Iran Sees High Gas Output, Increase in Usage Growth
While Iran is preparing to boost its raw gas production capacity from the current 700 million cubic meters per day (mcm/d) to 1,100 mcm/d by 2018, the country's plans indicate a new wave of gas consumption growth in coming years, a fact that casts a shadow on its export might.
During recent weeks Iranian officials announced a $4.8 billion fund for gasification of more than 3 million households as well as $1.2 billion budget to connect 19,000 industrial units to national gas network by 2018.
Currently, over 19 million households and 73,000 industrial units reach natural gas fuel.
Regarding the fact that Iran's total refined gas consumption stands at 174 billion cubic meters (bcm) while housing and industrial sectors consumed 91 bcm/d and 34 bcm during the last year, then these sectors share more than 70 percent of Iran's total refined gas consumption.
As a result, increasing gasified households and industrial consumers by 16 percent and 26 percent would lead to a surge in gas consumption growth.
On the other hand, currently Iran supplies the petrochemical units with 35 mcm/d of gas to produce about 45 million tons of petrochemical products annually, but Iran has projects worth $70 billion to increase this volume to 120 million tons by 2020 and 180 million tons by 2025, which will lead to more gas consumption growth.
The country's power sector also consumes about 50 bcm per annum (bcm/d) of refined gas, while some 20 bcm/a in gas is needed to curb burning liquid fuels (about 19.5 billion liters of diesel and fuel oil) there. The country's power generation growth pace is also very high. For instance, Iran added 2.87 gigawatt (GW) to its power generation capacity during last year, while for the current fiscal year it's expected that power production level will increase by 2.5 GW to about 75.6 GW.
As statistics indicate, over the past several years, Iran has increased power generation significantly. For comparison - Iran's power generation capacity was 56.5 GW in 2010, while this figure in 2004 was only 38 GW. As the official statistics indicate, Iran's power generation capacity doubled during the last decade. Therefore, it is expected the country's power plants would need gas fuel increasingly in coming years.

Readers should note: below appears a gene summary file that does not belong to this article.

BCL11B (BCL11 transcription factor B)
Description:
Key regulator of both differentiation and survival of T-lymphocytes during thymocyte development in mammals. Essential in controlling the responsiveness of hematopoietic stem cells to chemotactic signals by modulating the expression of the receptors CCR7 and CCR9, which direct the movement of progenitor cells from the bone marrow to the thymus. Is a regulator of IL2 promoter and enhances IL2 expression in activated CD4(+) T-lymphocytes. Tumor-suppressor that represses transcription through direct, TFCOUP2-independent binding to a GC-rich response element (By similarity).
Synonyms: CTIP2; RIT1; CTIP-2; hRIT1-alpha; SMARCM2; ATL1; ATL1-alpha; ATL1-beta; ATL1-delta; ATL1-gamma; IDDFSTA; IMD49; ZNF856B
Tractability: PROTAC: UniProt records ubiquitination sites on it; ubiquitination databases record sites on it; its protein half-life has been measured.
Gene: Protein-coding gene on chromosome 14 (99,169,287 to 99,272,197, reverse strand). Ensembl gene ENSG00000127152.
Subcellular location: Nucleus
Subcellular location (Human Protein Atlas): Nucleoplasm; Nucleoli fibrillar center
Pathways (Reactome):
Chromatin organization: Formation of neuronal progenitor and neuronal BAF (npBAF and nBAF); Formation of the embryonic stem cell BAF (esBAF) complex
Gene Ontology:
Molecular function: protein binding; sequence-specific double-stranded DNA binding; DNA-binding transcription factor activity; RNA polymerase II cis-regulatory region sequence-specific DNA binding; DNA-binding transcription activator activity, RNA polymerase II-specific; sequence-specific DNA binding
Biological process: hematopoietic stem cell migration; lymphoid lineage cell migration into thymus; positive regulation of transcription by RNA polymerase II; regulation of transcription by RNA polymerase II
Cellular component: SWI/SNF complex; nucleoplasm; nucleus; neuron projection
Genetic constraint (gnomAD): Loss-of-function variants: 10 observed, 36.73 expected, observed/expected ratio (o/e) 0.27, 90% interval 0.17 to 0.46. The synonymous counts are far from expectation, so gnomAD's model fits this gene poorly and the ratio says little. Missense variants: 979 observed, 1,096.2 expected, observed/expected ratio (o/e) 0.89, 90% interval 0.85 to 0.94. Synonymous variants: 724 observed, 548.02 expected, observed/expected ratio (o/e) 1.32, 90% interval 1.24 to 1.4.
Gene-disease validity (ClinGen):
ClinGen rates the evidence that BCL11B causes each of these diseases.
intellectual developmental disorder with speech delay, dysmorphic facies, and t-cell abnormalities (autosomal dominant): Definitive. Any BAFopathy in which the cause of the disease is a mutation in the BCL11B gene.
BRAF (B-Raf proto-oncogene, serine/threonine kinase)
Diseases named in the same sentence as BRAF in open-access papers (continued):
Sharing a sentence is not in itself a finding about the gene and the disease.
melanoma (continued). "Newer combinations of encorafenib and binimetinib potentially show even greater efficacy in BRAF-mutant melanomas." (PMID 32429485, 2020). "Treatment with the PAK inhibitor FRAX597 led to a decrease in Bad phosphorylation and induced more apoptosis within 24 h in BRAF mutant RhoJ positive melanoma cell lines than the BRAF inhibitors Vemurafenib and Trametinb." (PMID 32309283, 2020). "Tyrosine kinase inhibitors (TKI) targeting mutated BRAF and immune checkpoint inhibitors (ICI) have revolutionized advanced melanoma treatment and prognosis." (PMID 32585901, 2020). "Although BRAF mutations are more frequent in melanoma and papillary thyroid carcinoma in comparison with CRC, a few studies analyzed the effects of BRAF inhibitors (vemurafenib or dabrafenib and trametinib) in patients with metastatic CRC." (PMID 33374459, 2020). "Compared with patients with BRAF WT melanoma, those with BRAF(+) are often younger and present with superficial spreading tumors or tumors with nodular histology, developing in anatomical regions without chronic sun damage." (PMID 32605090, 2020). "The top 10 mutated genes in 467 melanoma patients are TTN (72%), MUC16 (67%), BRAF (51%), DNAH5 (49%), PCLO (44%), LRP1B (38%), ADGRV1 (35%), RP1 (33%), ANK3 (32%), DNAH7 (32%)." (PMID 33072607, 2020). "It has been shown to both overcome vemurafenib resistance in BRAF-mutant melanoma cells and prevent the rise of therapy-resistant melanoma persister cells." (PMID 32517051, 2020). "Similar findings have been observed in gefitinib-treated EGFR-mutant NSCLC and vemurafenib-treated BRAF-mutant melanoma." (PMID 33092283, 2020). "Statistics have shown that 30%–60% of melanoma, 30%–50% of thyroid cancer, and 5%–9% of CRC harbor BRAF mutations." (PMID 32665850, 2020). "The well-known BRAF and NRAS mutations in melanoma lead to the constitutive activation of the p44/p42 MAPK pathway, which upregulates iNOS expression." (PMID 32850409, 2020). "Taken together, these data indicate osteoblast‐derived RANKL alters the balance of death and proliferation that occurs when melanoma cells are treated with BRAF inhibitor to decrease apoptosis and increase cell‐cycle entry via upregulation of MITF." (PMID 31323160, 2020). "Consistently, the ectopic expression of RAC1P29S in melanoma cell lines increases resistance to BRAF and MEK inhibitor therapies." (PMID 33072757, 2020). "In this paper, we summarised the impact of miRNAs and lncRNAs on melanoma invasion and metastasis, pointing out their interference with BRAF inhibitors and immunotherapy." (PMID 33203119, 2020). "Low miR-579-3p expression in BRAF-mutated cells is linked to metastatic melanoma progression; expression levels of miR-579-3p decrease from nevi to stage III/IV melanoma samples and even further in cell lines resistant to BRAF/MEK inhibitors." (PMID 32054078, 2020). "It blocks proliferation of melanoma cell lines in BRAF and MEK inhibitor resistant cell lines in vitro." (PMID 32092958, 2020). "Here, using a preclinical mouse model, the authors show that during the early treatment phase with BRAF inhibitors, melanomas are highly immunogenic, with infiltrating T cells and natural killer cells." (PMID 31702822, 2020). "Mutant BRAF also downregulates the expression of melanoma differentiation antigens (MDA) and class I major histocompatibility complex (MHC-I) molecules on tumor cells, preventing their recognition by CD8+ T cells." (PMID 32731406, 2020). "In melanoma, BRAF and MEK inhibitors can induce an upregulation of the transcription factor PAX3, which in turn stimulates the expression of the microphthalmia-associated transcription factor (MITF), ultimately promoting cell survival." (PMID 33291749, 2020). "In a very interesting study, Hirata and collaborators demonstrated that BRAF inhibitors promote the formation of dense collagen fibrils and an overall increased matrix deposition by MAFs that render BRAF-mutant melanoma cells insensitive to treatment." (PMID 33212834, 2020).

The consumption growth pace is not limited only in the mentioned sectors.
About 80 percent of Iran's active oil fields are in their second half-life and Iran re-injects about 34 bcm/a of raw gas into these fields to slow the production decline pace, but this figure is not enough and Iran needs to double this figure as soon as possible.
What is the solution?
The facts mentioned above indicate that Iran will not become an important gas supplier in international markets at least in the mid-term because of huge shortages and demand growth for natural gas. However, Iran can attempt to halve its energy intensity.
Iranian Energy Conservation Company CEO Nosratollah Seifi announced on August 17th that the country has lost the chance to lower energy intensity by 19 percent during the years 2010 to 2014. According to a national plan, Iran is scheduled to lower its energy intensity by 50 percent by the year 2021.
From 2009 to 2014, Iran lost 3,600 million barrels of oil equivalent energy, he said.
Energy intensity is a measure of the energy efficiency of a nation's economy. It is calculated as units of energy per unit of GDP.
Energy intensity in Iran is two times more than the global average, according to the World Bank's estimations. Iran consumes about 2 billion barrels of oil equivalent primary energy annually, while natural gas shares 72 percent in this volume.
Seifi further said that for a GDP of 6 percent, Iran must reduce energy intensity by five billion barrels of oil equivalent by 2021. He noted that doing so will require $192 billion investment and will reduce the emission of 1,800 million metric tons of carbon equivalent.
Renovating the Tehran subway, launching subways for eight big cities of Iran, discarding 400 thousand old gasoline-powered motorbikes and replacing them with the same number of electric bikes are among plans to reduce energy intensity in Iran.
Iran, with 34 trillion cubic meters of gas, as well as 158 billion barrels of oil reserves, ranks second and forth as primary energy holder in the world, but due to huge consumption rates, it is suffering from energy shortage.
Dalga Khatinoglu is an expert on Iran's energy sector and head of Trend Agency's Iran news service